Pierre Biétry (9 May 1872 – 3 December 1918) was a French syndicalist and politician who initially followed orthodox socialism before moving to the right. He was the pioneer of "Yellow socialism", a movement that has been portrayed as a forerunner of fascism.
Born in Fêche-l'Église, he moved to Algeria as a 13-year-old and stayed four years in the colony before returning home. He then became a member of the French Workers' Party (POF) and was praised in its paper, Le Socialiste, for his activity in Franche-Comté. He was also for a time associated with the followers of Jules Guesde.
His break with socialism occurred around then, largely as a result of his opposition to the idea of a general strike as well as his overall disillusionment with the failure of socialist activity in France. Coupled with his advocation of class co-operation to alleviate working class suffering, that made him quit the POF in 1900. He came to advocate non-political trade union activity and a corporatist relationship between the unions and the employers. He formed his own trade union, the Fédération nationale des jaunes de France in 1902. As a political arm to his union he also formed the National Socialist Party in 1903. Initially the new movement was fairly low-key, but it gained a surge in support in 1910-11 after a series of violent acts by the Confédération générale du travail led to many more conservative workers deserting their ranks. Biétry's somewhat unusual approach to politics and his muddied ideology earned him widespread coverage in the press, which reported him as something of an oddity.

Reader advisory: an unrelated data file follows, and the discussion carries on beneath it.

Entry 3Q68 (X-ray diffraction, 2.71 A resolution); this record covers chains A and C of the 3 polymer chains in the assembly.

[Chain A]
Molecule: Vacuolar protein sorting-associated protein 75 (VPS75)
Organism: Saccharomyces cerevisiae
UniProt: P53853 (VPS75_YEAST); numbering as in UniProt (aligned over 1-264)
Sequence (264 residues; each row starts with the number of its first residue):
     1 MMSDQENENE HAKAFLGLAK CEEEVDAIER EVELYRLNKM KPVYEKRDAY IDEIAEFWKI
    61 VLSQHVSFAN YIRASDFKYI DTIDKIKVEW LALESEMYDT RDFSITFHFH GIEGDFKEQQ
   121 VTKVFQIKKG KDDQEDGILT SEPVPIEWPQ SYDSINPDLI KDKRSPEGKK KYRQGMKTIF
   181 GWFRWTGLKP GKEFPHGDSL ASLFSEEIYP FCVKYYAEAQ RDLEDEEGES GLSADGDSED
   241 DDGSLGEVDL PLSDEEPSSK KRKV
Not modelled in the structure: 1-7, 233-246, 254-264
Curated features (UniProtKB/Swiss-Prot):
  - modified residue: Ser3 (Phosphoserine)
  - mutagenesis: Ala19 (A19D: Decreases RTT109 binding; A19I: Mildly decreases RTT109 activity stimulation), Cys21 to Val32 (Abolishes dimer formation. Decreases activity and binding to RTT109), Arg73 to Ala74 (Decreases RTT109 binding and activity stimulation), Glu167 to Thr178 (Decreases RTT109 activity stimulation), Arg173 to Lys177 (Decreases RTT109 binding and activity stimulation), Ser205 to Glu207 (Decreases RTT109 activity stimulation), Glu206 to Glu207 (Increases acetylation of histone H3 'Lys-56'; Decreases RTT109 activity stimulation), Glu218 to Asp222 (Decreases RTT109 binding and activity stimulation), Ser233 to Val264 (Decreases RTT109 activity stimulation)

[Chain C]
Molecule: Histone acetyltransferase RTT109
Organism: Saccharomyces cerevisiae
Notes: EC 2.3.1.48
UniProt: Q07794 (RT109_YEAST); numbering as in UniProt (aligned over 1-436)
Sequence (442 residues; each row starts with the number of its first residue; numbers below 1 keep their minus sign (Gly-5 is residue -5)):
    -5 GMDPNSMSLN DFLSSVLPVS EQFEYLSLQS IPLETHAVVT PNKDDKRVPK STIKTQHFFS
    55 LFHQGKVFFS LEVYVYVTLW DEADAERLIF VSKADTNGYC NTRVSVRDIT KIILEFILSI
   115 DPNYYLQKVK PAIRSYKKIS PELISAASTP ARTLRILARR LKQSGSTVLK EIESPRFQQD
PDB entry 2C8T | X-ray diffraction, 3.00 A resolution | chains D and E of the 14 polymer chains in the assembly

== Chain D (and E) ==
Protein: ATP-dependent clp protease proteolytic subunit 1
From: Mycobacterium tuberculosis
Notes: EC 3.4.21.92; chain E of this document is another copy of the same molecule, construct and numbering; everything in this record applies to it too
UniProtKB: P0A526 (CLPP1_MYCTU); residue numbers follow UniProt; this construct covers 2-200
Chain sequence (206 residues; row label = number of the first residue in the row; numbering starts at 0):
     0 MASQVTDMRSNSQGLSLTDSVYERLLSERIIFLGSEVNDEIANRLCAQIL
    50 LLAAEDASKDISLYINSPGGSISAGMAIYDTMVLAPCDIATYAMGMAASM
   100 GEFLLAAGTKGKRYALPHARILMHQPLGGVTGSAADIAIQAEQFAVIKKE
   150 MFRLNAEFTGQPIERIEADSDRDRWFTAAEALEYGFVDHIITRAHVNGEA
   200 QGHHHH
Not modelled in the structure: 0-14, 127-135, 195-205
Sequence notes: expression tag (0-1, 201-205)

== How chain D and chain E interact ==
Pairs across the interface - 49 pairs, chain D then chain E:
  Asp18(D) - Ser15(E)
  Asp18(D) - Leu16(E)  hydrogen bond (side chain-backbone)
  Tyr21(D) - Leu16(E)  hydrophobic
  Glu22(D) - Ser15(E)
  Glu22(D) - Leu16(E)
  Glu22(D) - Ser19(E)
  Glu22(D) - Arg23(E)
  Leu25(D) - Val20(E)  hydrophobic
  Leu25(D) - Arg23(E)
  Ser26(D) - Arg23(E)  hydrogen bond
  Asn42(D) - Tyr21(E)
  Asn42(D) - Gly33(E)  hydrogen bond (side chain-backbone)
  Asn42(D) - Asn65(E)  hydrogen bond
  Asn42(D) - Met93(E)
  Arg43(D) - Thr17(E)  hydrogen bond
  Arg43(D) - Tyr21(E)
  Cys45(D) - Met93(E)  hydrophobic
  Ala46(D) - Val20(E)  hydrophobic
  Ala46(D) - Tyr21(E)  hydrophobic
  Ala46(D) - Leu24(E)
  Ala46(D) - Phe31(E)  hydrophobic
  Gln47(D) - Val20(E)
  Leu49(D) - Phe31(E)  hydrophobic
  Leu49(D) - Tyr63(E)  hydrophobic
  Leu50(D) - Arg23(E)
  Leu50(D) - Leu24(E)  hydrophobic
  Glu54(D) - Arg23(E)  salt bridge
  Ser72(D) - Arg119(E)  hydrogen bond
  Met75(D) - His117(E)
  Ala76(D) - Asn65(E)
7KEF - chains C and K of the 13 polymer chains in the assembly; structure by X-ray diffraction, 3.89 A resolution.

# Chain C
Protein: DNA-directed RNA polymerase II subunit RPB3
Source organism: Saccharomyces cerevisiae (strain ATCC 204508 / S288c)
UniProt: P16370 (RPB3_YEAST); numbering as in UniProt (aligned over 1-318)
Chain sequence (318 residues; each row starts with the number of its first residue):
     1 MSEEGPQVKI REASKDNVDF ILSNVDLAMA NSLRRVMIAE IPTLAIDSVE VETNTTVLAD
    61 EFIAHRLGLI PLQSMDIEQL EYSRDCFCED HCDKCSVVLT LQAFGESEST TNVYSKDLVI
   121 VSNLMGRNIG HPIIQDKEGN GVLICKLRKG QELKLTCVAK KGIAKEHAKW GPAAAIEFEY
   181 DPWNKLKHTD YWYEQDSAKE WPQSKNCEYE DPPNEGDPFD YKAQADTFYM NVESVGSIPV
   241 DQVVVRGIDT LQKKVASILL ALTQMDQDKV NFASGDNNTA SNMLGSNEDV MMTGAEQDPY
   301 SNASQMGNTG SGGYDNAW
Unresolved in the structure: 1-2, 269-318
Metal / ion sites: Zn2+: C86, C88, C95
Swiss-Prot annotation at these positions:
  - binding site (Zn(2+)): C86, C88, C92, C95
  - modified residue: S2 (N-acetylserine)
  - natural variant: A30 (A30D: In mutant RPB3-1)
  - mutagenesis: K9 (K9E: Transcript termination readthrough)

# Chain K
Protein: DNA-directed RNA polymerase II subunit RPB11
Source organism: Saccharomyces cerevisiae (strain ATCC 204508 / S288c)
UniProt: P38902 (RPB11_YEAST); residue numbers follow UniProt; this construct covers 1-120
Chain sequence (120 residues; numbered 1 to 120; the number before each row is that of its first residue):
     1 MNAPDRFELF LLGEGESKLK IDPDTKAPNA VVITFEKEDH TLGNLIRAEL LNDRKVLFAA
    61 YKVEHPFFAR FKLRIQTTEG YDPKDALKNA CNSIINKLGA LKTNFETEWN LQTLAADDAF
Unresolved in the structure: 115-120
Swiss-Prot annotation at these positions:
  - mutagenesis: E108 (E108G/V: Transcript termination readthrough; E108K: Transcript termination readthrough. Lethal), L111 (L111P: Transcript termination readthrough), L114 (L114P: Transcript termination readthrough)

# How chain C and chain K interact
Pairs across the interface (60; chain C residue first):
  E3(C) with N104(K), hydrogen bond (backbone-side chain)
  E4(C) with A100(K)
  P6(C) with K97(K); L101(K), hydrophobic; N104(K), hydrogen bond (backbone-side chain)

He became attracted to the anti-Semitism of Édouard Drumont and soon grafted it on to his corporatist anti-capitalism. His Jaunes movement surprisingly won the support of traditionally-conservative figures such as Victor Henri Rochefort and Paul Déroulède who were attracted to Biétry's patriotism as well as Drumont. He briefly enjoyed the support of Action Française, but Biétry's headstrong personality meant that was short-lived as it had hoped to dominate his movement. He was elected to Parliament in the 1906 election.
Ultimately, Biétry's period of influence proved short-lived as Charles Maurras and his followers became the main focus of agitation on the right. Les Jaunes held a final congress in 1909, and he declined to run again in the 1910 election. He died in Saigon in 1918.
- Salinger, Pierre (2001). P. S.: A Memoir. St. Martins Press. p. 2. ISBN 0312300204.
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